Exhibitions

La Rábida, Soul of Conquest: an Anishinaabe encounter

July 2019 - October 2019

Bonnie Devine

Opening Reception & Artist Talk with Bonnie Devine and Fynn Leitch: Thursday July 11 4pm – 6pm

 

La Rábida is a Franciscan monastery overlooking the mouth of the Rio Tinto near the small town of Palos de la Frontera on the Atlantic coast of Spain. Christopher Columbus set sail from this place in August 1492 confident he would find a new route to Asia. He landed instead on an island in the Caribbean Sea. The cultural confrontation that followed his landing is the inspiration and subject of this exhibition.

The development of La Rábida, Soul of Conquest: an Anishinaabe encounter began in 2015 and 2016, when artist Bonnie Devine visited Spain intending to examine the legacy of Columbus from an Indigenous perspective. Her research evolved into a broader investigation of the religious justification for the seizure of land and the subjugation of Indigenous populations in the Americas when she happened on the monastery at La Rábida. Using primary source material gathered from Europe and the Americas, including the 1493 Papal Bull Inter Caetera – the Doctrine of Discovery, the Nueva Corόnica y Buen Gobierno by Guáman Poma from 1615, and the current town seal of Whitesboro, New York, among others, Devine documents the enduring impact of the Columbus landing in painting, drawing, video, sculpture and an original commissioned choral work by David DeLeary.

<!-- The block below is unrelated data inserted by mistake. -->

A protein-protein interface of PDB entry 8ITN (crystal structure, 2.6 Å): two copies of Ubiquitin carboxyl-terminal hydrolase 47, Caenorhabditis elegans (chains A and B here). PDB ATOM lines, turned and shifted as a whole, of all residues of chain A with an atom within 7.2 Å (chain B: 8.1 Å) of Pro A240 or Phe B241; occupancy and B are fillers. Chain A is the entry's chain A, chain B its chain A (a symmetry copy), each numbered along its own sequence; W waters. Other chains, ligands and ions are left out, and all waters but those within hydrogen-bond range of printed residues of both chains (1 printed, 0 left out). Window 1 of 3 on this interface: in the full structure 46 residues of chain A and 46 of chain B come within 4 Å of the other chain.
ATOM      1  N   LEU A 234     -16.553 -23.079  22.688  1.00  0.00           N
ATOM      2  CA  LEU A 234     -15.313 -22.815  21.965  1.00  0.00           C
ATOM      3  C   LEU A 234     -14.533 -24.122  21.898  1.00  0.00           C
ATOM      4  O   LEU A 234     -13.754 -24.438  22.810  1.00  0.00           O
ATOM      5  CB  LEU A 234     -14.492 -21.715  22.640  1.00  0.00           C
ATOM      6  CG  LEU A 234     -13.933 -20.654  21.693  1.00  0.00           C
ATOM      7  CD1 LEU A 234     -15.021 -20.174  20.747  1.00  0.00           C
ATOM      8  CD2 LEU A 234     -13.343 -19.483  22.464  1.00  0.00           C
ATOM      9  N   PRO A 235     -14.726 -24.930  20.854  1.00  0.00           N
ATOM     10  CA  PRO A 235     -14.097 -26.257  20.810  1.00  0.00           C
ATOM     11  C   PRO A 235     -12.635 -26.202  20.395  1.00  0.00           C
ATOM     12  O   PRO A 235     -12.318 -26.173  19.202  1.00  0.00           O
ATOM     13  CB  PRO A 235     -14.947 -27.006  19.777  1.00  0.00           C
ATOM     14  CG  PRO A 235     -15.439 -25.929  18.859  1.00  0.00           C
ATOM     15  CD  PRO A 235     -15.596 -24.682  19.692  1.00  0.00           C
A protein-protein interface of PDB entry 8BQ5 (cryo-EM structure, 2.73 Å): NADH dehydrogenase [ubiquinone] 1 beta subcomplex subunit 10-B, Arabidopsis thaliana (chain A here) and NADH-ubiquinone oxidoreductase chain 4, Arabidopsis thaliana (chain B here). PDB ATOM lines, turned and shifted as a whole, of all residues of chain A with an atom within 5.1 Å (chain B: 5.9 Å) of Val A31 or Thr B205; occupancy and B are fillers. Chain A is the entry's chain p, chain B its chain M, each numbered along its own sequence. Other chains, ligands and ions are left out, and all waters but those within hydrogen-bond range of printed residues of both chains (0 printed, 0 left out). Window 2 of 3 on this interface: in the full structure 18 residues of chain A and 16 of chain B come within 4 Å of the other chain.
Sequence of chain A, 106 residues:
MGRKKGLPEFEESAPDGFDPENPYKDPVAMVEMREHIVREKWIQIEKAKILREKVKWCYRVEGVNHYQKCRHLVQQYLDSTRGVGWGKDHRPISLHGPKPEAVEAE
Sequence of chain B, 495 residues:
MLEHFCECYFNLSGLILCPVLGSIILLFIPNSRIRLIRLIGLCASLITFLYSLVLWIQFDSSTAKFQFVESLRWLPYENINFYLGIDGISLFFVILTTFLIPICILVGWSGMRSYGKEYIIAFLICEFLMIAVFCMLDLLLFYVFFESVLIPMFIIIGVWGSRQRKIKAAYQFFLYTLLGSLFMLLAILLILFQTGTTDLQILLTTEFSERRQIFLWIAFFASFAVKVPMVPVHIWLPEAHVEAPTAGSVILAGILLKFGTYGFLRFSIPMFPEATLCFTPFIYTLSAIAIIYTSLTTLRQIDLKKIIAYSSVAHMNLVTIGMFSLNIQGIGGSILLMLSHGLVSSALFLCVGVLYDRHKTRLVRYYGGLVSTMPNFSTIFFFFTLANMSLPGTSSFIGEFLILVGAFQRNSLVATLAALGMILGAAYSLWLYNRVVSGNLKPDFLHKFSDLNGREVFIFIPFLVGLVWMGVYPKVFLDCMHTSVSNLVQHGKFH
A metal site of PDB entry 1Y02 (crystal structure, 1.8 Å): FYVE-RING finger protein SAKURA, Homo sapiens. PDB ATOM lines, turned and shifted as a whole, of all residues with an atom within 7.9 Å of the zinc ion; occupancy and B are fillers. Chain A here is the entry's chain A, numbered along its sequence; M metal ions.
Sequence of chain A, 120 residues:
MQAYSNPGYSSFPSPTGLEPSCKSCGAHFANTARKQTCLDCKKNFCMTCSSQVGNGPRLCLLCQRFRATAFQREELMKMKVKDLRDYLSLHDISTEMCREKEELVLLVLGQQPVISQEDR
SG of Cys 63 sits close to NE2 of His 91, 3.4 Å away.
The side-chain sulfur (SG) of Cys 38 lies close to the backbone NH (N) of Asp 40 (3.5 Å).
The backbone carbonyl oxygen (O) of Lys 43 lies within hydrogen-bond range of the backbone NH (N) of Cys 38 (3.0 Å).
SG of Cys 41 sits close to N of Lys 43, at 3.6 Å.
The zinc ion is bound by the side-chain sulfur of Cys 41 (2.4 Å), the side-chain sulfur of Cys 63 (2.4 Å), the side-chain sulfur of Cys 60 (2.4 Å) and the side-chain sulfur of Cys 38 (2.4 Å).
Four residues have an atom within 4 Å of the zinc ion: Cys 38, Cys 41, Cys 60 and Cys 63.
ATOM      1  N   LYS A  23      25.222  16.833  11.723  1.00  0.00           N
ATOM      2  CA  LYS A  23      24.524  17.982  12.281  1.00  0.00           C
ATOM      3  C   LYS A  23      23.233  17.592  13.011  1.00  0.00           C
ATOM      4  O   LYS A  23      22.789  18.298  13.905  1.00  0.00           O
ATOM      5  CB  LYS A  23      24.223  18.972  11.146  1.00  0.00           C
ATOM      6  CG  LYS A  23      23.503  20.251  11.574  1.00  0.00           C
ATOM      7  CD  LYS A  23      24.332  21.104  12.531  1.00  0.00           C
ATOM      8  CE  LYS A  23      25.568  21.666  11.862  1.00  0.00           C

This exhibition comes at a pivotal time when public and government attention is focused on the Truth and Reconciliation process. Devine’s work in La Rábida draws on a repository of historic documents, monuments, and texts that report the violence and injustice of colonialism. The practice of truth telling is not new – some of the accounts cited in Devine’s exhibition date from as early as the era of initial contact. That these accounts are publicly accessible, yet largely ignored in dominant historical narratives reveals how easily power structures are maintained. Devine presents these documents with a stark honesty that lays bare the ongoing insidious effects of colonization.